'24' confirms conservatives' worldview
Some dramatic TV shows become popular because they reflect a world we wish we lived in. In regards to a TV show like "24," that's hard to imagine. But some political types apparently would have no problem with it. I'm not a regular watcher of "24...
Some dramatic TV shows become popular because they reflect a world we wish we lived in.
In regards to a TV show like "24," that's hard to imagine. But some political types apparently would have no problem with it.
I'm not a regular watcher of "24," the TV series that purports to follow the superhuman Jack Bauer (Kiefer Sutherland) in real time as he saves the country from terrorist attacks on a constant basis. To fully invest in the mythology of "24," you have to accept that Bauer has saved the nation at least five times so far. Each time he did it, everything happened in the course of a single day.
Busy guy, that Jack.
Of course, it is fiction. And it's well-produced fiction, making use of split screens, crackling dialogue and tightly plotted scripts that maintain continuity over the course of the season. It's also Rush Limbaugh's and Dick Cheney's favorite show, which suggests there may be something more than just television going on here.
After I watched Sunday's season premiere -- it concluded Monday night -- it was apparent to me the appeal of "24" is similar to that of another top-rated series that became the favorite of political types.
Essentially, "24" is to conservatives what "The West Wing" was to liberals.
"The West Wing" was often considered a fantasy version of the Clinton presidency, as faux president Jed Bartlett (Martin Sheen) represented the best of Clinton's intellectual optimism without the nagging intern problem.
"24" is an alternate version of President Bush's America, a place besieged by imminent attacks but ultimately saved by the existence of a crack homeland security operative like Bauer who is unencumbered by rules or regulations.
Basically, "24" imagines an America so anxious about the next terrorist attack that ordinary citizens don't have to be manipulated by disingenuous color alerts or presidential warnings of doom and gloom. It's in their faces, all the time.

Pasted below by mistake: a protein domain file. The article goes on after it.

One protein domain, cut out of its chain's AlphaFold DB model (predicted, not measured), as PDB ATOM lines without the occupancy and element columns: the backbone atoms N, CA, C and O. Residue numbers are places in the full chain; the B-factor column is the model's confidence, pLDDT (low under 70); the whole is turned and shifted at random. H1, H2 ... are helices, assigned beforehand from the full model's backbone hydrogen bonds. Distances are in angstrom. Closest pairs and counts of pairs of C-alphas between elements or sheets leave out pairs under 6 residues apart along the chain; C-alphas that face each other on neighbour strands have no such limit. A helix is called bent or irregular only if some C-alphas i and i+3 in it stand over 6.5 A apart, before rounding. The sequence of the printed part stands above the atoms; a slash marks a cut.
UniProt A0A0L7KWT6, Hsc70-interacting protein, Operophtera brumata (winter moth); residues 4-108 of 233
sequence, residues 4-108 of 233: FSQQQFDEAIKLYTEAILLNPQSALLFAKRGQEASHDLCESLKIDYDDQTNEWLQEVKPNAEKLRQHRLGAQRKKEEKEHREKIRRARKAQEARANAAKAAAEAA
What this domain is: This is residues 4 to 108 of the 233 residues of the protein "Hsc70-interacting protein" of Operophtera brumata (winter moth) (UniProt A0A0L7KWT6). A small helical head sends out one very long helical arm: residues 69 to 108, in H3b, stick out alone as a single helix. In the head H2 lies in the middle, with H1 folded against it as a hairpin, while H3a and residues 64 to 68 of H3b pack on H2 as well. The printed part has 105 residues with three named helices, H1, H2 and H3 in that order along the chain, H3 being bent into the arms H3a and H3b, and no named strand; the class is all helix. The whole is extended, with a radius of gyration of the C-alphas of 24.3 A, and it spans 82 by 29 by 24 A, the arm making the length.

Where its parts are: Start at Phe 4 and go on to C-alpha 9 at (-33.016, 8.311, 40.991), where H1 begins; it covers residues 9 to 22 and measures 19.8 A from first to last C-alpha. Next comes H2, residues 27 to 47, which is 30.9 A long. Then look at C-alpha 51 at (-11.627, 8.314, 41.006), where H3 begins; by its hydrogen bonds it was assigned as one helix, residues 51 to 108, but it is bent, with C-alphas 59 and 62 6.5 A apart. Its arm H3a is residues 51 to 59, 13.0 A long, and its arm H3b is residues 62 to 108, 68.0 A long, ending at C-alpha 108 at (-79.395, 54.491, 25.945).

The show's popularity with some political typeswas highlighted in June during a forum on terrorism in Washington, D.C., by the conservative Heritage Foundation that featured Limbaugh as moderator.
The forum, called " '24' and America's Image in Fighting Terrorism: Fact, Fiction or Does It Matter?" included Secretary of Homeland Security Michael Chertoff and various think-tank experts. According to Entertainment Weekly magazine, radio host Laura Ingraham and Supreme Court Justice Clarence Thomasalso attended.
Some speculate one reason "24" is such a favorite of the Bush crowd is that Bauer is presented as a guy with no qualms about torturing his prisoners in order to get information as quickly as possible. In light of criticism the Bush administration gets for its torture policies, it doesn't take a think-tank expert to see why some hail the show as a breath of clean air.
It seems to me living in the world of "24" would be a depressing and paranoid existence. To be fair, if New Jersey were really populated by some of the cretins in "The Sopranos" -- my favorite TV drama -- I wouldn't want to live there, either.
With the loss of Congress, conservatives need something to hold onto these days. By ramping up the terrorism threat to excruciating levels, shows like "24" serve a purpose for those who never want the rest of us to forget how close we may remain to disaster.
Except, of course, instead of Jack Bauer we've got that other guy.
Eugene Kane is a columnist at the Milwaukee Journal Sentinel.